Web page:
Not all water filtration systems are equal, and foodservice operators considering their options have several types of systems to choose from:
Mechanical – The filter physically strains solids and particulates as the water flows through the filter. This category can further be divided by filtration type:
- Particle filtration – Pore size greater than 5 micron; can filter pollen, hair and other sediment particulates
- Microfiltration – Pore size ranges from 0.1 to 5 micron; can filter cysts, bacteria, asbestos and paint pigments
- Ultrafiltration – Pore size range from 0.01 to 0.1 micron; can filter silica, viruses, endotoxins, proteins and plastics
- Nanofiltration – Pore sizes range from 0.001 to 0.01 micron; can filter some salts, synthetic dyes and sugars
Chemical – Carbon filters are used to reduce taste and odor in water. Chlorine and chloramine come into contact with the carbon, reducing the chlorine and chloramine ions which contribute to taste and corrosion issues.
Ion exchange – Used to reduce the total hardness of water. Also known as water softeners, the ion exchange resin replaces magnesium and calcium ions with sodium (or potassium) ions.
Reverse osmosis – Used in applications with high Total Dissolved Solids (TDS) levels in water. These systems force water, under pressure, through a semipermeable membrane, effective down to 0.0001 micron particle size.
UV sterilization – Used to reduce microbial contamination in water. The UV energy is absorbed by the microbe and degrades the DNA/RNA, ultimately killing the microbe.
The maintenance requirements for these systems vary; many mechanical and chemical filtration systems feature multiple high-maintenance cartridges that clog easily, requiring frequent changes.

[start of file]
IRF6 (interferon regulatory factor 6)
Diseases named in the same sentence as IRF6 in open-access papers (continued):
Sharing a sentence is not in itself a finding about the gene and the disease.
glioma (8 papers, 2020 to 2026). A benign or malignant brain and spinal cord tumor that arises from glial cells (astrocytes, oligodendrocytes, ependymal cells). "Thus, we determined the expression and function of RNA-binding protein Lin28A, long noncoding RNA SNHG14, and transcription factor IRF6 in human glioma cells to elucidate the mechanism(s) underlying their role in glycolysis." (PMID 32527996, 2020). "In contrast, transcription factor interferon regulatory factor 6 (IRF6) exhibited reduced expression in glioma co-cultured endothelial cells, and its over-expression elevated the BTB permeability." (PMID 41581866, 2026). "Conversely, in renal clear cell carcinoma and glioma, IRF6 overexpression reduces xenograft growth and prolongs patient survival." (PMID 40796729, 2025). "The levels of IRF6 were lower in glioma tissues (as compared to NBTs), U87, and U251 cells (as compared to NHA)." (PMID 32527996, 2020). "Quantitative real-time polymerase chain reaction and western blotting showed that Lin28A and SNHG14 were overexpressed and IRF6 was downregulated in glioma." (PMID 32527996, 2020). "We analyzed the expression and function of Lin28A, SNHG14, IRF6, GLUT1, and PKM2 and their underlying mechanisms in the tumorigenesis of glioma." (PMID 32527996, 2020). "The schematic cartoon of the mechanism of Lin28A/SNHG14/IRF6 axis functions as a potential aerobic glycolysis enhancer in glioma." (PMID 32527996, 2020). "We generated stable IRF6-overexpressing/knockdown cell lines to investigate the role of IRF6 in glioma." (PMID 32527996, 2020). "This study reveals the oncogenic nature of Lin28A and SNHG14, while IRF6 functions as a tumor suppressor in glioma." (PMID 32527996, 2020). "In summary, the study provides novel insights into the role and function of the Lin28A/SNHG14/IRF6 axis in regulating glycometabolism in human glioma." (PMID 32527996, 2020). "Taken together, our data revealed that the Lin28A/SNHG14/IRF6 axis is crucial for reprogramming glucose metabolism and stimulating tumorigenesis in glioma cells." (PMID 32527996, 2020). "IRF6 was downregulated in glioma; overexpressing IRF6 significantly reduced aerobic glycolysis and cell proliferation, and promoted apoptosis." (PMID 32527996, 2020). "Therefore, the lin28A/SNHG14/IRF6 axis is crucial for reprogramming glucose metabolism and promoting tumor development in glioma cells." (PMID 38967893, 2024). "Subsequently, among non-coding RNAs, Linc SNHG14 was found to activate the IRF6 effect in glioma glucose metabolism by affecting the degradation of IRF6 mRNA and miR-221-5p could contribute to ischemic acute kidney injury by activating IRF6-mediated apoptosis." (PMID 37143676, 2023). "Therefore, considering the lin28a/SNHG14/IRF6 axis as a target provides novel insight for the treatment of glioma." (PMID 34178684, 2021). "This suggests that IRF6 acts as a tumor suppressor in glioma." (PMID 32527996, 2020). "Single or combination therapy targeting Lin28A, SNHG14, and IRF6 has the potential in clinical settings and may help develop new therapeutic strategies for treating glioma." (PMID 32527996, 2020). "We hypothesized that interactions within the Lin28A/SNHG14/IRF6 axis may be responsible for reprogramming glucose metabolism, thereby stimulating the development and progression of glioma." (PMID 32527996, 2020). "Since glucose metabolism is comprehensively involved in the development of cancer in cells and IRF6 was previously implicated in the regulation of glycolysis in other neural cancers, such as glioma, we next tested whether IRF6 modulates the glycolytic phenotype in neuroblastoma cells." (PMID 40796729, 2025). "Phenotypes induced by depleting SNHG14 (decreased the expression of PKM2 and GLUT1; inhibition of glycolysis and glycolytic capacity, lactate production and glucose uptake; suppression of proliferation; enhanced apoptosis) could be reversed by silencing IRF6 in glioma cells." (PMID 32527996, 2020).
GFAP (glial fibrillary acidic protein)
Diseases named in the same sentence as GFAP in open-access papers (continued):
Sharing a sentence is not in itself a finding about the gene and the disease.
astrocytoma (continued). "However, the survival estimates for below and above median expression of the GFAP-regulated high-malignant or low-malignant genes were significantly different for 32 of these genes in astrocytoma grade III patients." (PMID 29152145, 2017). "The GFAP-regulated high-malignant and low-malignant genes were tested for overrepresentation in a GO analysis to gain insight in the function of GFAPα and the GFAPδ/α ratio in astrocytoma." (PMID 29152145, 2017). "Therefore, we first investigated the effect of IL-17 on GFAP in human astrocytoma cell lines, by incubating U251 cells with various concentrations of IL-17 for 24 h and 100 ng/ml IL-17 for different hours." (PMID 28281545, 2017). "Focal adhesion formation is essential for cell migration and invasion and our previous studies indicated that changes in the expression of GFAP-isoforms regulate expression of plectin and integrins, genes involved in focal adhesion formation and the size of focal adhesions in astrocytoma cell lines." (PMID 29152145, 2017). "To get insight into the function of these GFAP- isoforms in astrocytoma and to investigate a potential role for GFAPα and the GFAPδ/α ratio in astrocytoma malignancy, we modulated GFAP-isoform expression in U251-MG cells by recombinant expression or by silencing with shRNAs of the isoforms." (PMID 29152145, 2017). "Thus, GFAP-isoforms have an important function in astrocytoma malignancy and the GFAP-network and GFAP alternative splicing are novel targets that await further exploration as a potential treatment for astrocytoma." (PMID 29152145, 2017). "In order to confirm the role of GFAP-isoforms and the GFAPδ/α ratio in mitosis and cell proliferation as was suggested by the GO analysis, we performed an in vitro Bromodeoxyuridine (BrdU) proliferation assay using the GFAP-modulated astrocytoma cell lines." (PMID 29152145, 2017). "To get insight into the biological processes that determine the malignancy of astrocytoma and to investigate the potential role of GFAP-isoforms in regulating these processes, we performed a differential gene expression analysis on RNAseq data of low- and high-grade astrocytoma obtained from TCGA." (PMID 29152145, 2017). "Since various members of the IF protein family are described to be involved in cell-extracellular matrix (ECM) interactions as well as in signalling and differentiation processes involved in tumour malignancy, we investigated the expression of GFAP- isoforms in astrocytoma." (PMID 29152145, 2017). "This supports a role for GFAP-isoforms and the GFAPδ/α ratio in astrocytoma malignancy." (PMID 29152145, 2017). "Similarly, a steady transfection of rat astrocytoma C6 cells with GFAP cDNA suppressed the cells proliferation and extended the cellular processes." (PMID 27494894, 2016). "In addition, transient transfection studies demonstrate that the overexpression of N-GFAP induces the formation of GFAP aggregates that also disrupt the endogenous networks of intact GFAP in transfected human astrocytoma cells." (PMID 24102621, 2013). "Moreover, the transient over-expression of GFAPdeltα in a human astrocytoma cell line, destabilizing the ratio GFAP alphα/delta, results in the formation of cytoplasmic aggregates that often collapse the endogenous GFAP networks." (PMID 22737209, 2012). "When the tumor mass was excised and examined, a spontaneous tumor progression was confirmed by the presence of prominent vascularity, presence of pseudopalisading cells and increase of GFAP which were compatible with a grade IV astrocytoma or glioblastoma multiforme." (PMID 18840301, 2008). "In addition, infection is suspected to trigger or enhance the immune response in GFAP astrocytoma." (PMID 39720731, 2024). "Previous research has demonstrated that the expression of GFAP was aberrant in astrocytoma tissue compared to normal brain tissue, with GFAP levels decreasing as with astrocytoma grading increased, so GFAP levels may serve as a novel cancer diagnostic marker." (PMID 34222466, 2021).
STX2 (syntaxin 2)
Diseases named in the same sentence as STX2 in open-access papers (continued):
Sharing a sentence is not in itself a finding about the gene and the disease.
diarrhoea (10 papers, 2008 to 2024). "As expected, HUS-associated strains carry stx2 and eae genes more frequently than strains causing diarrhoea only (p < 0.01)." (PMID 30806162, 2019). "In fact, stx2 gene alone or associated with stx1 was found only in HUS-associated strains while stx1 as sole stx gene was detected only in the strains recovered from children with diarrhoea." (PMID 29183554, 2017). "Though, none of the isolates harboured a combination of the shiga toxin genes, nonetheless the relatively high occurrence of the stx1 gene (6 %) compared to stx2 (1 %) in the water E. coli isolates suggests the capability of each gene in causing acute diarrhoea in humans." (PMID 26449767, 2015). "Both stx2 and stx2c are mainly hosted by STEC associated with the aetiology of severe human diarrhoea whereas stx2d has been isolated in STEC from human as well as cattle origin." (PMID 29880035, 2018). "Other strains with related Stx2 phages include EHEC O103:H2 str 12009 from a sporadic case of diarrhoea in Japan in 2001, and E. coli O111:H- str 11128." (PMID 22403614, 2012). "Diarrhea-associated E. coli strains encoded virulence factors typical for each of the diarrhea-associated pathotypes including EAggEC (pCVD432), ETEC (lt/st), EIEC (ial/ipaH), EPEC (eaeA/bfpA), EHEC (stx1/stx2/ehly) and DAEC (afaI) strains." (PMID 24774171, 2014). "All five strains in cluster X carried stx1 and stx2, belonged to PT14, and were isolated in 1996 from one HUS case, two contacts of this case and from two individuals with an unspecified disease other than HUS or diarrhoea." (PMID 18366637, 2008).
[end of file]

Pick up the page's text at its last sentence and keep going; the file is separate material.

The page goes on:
Depending on the quality of water and the volume of usage, cartridges may need to be replaced up to three or four times per year. With each cartridge change, costs are incurred for the service company to come to the location — plus the cost of each individual cartridge.
With these systems, the cost — and the hassle — quickly adds up.
Antunes takes a different approach with the VZN water filtration system.
The VZN system delivers high-quality ingredient water through a two-phase process that extends the lifespans of the ultrafilter and carbon cartridge to ensure the lowest cost of ownership for premium water filtration.
The VZN system separates the mechanical filtration from the chemical filtration by means of the ultrafilter (mechanical) being placed before the carbon filter (chemical). With the self-cleaning feature of the ultrafilter, it has a typical lifespan of five years — and in some cases, up to 10 years.
Because the ultrafilter ensures that mechanically clean water enters the carbon cartridge, the system requires only one low-cost carbon cartridge change per year rather than multiple times per year, like many competitive products.
Furthermore, since the mechanically clean water prevents the carbon cartridge from becoming plugged, the VZN system achieves the highest taste and odor reduction in the industry. Plus, the carbon cartridge costs less because it doesn’t have to perform mechanical filtration.
Having fewer cartridges in the system reduces the overall cost to the store owner or franchisee. Over time, often in less than 18 months, the savings from fewer replacement filters required to maintain the VZN system more than makes up for the slightly higher initial purchase price for the unit.
Because water filtration systems aren’t solely a one-time expense, it’s important to consider all of the costs associated with the ongoing maintenance and replacement requirements for the unit before purchasing.
Watch this video to learn how Antunes’ ultrafiltration systems benefit foodservice operations.